What is the MPIRICA Quality Score?
The MPIRICA Quality Score rates how hospitals and surgeons have performed on specific procedures, on a scale of 100 (sub-optimal care) to 800 (superior care). Since it judges providers by the procedure, each provider may have multiple scores, based on the procedures they perform.
That's important for both patients and payers to remember. A provider might be a world-class performer in one arena, yet produce poor outcomes in another. Unlike other provider ranking systems, The MPIRICA Quality Score will capture the discrepancy.
This empowers decision makers with specific, valid, and actionable information to make good care choices.
How is the MPIRICA Quality Score calculated?
The MPIRICA Quality Score incorporates measures of quality that are most important to patients having surgery: mortality, major complications (exhibited by prolonged and risk-adjusted lengths of stay), readmissions, and ER visits. The data is evaluated from the time patients are admitted, through 90 days after they are discharged (for inpatient procedures).
These figures offer historical insight into a surgeon’s performance. They’re the best metrics available to compare one provider’s outcomes with another’s. Using risk adjustment and analysis (more about this below), MPIRICA predicts the number of adverse outcomes expected from each surgeon. Then, it compares how providers actually perform against these predictions.
If providers perform better than expected, they receive a higher MPIRICA Quality Score. If the outcomes are worse than expected, that drives their score down.
More information can be found on our methodology page.
What kinds of procedures does the MPIRICA Quality Score examine?
The MPIRICA Quality Score measures performance on 28 surgical categories: 15 inpatient, 10 outpatient, and 3 that can be performed in either setting. A total of 864 possible procedures fall into these categories.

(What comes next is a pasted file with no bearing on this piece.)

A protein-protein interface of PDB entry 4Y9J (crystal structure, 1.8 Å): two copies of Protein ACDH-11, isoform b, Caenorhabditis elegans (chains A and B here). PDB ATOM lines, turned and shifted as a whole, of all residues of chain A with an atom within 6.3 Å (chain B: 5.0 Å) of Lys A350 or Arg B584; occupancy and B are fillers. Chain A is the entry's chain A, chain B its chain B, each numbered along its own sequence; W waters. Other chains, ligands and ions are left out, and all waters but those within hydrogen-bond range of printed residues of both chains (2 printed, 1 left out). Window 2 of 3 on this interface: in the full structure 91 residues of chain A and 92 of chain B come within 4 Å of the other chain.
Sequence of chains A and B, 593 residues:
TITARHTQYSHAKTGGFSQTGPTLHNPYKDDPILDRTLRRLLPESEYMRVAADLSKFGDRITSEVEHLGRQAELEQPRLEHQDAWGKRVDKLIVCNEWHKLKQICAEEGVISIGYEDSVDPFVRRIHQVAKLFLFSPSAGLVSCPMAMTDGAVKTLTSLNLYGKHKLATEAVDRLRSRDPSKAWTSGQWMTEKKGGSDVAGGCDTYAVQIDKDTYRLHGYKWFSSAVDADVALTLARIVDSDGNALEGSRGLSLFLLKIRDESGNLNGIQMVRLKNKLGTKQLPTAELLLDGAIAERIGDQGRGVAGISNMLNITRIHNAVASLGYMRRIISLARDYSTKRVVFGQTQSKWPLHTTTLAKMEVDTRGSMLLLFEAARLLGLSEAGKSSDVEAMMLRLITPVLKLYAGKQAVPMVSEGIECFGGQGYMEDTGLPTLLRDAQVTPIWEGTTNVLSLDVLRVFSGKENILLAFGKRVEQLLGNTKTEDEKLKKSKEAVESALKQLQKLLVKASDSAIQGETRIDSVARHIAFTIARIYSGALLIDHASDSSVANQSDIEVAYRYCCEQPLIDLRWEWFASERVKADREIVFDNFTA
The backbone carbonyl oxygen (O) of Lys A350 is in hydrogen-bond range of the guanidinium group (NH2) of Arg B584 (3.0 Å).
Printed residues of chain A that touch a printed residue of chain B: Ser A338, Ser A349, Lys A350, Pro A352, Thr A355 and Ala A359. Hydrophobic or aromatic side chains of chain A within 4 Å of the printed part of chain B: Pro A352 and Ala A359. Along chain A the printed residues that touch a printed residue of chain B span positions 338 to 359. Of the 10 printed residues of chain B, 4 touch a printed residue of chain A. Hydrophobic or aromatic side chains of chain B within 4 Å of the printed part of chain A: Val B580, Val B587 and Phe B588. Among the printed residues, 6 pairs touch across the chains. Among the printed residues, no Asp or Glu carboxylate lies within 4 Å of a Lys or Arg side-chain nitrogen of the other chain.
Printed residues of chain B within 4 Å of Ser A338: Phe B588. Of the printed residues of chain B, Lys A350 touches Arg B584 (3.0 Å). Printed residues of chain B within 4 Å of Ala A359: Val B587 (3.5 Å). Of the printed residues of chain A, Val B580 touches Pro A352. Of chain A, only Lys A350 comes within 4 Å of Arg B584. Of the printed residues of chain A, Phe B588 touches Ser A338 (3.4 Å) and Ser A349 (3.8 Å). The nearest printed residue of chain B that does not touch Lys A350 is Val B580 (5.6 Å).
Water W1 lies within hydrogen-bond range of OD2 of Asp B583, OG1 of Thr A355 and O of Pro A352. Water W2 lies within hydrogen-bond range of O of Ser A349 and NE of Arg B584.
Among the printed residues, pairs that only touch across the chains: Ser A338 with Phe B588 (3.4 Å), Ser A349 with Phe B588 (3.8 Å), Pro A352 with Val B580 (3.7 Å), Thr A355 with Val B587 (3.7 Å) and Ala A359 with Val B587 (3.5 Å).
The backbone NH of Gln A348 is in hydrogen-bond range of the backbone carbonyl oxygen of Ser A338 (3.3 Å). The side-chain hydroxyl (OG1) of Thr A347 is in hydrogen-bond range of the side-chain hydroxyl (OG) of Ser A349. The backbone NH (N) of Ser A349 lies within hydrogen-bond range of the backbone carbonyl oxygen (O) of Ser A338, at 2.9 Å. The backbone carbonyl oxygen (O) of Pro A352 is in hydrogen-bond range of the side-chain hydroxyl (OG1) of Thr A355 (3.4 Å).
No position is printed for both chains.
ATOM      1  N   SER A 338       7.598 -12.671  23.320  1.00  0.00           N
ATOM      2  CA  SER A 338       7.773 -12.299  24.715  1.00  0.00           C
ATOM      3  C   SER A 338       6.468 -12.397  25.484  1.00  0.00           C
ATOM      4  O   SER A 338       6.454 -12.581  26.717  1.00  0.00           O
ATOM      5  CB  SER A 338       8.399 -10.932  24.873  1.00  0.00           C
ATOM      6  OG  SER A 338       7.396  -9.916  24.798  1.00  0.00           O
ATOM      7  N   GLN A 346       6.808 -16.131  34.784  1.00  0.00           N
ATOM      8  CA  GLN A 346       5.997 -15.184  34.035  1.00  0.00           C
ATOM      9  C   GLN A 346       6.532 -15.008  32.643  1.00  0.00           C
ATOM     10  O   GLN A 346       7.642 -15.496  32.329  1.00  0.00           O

They include certain high-volume procedures that can be expensive for payers, like:
- orthopedic surgeries (such as hip replacement and knee replacement)
- heart surgeries (such as bypass, angioplasty and pacemaker)
- spinal fusion surgery
- gallbladder removal
- cataract removal
Why should I trust the MPIRICA Quality Score?
Although MPIRICA is a young company, the methodology behind The Quality Score is not. A team of doctors and statisticians at MPA Healthcare Solutions has developed and refined the science behind MPIRICA’s scoring system for more than two decades.
MPIRICA’s calculations draw from the strongest dataset available in America – Medicare’s. The Quality Score analyzes millions of medical claims from over 100,000 surgeons and almost 5,000 hospitals across the country. Then it adjusts outcomes for patient risk (see more on that adjustment below), and rates providers on their performance.
Because the MPIRICA Quality Score is based on a rigorous methodology to represent risk-adjusted outcomes, not subjective reviews, and because it uses the largest publicly available dataset, we believe it is the most comprehensive and robust score available in the industry.
Members of the team behind the methodology have been published in numerous journals; a selected list related to medical quality analytics can be provided upon request to email@example.com.
Why is the MPIRICA Quality Score important to patients, their families, their physicians, and their employers?
For the average patient, healthcare data can be impenetrable. It’s not easy to access, and even harder to interpret. The MPIRICA Quality Score does this work for the patient, summarizing complex health-data into a simple three-digit number. That gives patients an intuitive tool to assess hospitals and surgeons at the procedure level.
But businesses use the Quality Score, too.
Payers can quickly see how providers in their network perform across various surgical procedures. This information, charted alongside cost and efficiency data, reveals surgeons and hospitals who provide the best value. Payers can use this information to create high-performance networks and inform their negotiation efforts.
Self-insured employers and benefits consultants can also use the quality scores to identify excellent surgery providers and to create networks based on great outcomes. Encouraging employees to see top-performing surgeons may also lead to reduced costs, and less time lost to complications or lengthy recoveries.
And with the MPIRICA Quality Score, primary care physicians can refer patients with confidence, knowing they have an evidence-based way to assess the referred surgeon’s outcomes.